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TED Savory Pizza Pie
Rate TED Savory Pizza Pie
Avg. rating 5 from 2 votes.
Category: Main Dishes
# of Servings: 3
Recipe Created By: ENP
2 cups brown rice flour
1/2 cup olive (or other) oil
1 cup water
2 tsp baking powder
1/2 tsp salt
1/4 cup heaping nutritional yeast*
2 heads broccoli florets (cut up smallish)
1 medium butternut squash, peeled and cut into large chunks
3+ cloves garlic (optional)
Preheat oven to 350 °F.
Put flour, water, oil, salt, baking powder, and nutritional yeast in a bowl, and mix thoroughly. Allow to sit.
Peel and chop squash (large chunks are fine).
Spread the mixture on the bottom of a 12" heavy-weight frying pan (or perhaps a baking sheet or pizza stone). Do not be concerned that the texture seems iffy at this point.
Put the crust in the oven and bake for 30 minutes.
Steam the squash chunks for about 25 minutes, or until very soft.
Mash the squash in a bowl with a fork, and use a garlic press to add the 3(+) cloves of garlic. Mix thoroughly.
When the crust is done baking, spread the squash on it like pizza sauce. It's a thicker covering, though if you want it thinner you can use less. I like to leave 1/4" uncovered at the outer edge.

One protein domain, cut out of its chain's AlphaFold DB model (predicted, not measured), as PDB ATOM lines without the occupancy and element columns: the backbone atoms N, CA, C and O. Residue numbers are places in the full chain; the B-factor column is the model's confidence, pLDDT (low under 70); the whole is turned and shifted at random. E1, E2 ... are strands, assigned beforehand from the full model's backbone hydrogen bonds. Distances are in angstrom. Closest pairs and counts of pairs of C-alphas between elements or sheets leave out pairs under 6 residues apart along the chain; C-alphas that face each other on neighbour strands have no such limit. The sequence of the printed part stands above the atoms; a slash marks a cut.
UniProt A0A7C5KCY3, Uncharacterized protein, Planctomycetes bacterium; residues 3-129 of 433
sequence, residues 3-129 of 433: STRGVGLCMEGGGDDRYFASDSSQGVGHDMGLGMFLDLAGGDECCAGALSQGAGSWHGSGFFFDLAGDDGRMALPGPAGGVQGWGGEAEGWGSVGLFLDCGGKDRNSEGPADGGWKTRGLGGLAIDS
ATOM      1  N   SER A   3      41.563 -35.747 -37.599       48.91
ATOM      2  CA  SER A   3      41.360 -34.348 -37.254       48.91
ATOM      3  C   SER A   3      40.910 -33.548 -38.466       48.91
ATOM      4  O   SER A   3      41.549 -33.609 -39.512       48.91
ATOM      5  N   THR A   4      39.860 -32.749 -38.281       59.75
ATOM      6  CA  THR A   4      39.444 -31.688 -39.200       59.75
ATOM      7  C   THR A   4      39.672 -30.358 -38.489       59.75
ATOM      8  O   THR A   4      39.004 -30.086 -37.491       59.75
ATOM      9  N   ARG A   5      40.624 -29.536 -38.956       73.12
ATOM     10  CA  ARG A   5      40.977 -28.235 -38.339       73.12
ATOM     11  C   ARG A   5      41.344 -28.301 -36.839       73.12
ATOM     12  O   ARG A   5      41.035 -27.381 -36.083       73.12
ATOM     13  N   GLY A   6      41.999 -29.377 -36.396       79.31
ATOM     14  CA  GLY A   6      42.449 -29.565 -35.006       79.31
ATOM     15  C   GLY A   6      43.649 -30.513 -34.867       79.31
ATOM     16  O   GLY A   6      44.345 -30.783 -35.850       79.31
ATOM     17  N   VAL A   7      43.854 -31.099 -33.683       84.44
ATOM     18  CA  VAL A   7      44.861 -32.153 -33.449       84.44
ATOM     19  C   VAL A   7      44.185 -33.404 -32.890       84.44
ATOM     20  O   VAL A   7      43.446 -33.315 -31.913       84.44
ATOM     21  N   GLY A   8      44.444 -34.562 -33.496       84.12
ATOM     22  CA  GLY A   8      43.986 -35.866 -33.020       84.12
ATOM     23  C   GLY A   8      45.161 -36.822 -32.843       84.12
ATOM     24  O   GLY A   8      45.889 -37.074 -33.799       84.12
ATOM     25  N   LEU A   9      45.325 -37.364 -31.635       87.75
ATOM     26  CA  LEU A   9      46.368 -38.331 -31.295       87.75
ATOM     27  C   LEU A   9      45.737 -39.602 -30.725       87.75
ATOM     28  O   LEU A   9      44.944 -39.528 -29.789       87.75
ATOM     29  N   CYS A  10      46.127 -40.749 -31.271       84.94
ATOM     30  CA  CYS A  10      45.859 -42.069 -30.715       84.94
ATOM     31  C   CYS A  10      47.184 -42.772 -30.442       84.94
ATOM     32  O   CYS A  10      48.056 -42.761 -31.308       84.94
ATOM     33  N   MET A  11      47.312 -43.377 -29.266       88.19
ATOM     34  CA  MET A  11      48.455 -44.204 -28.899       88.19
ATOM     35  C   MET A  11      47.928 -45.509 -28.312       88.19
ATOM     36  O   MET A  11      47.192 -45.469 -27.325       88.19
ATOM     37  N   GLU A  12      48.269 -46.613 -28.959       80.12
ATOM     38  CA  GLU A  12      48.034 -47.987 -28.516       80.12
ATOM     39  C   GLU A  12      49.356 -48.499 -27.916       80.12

Drizzle olive oil over the broccoli florets, and sprinkle/arrange them on top of the squash.
Increase oven temperature (about 390 °F) and bake for another 10-15 minutes, or until broccoli bits look cooked.
The texture of the crust is like corn bread.
The nutritional yeast adds the protein, so this is a complete meal.
* If needed, non-cross-contaminated nutritional yeast is available in the 6lb and 10lb pails packaged directly by Red Star and sold at veganessentials.com
For the brown rice flour, we use Lundberg short grain brown. For oil, we use Bionature or Zoe.
Butter and Margarine: Butter is a dairy product made from cow’s milk. Margarine typically contains milk or soy, but there are milk-free and soy-free versions available.
Corn is a common ingredient in products. Starch, modified food starch, dextrin and maltodextrin can be from corn. Consult with your physician to find out which corn derivatives you need to avoid. Many corn-free options are available in the US. Find out more about corn substitutions
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Gluten is a protein found in specific grains (wheat, spelt, kamut, barley, rye). Other grains are naturally gluten-free but may have cross-contact with gluten-containing grains. Look for certified gluten-free products if you need to avoid gluten. Find out more about wheat and gluten substitutions
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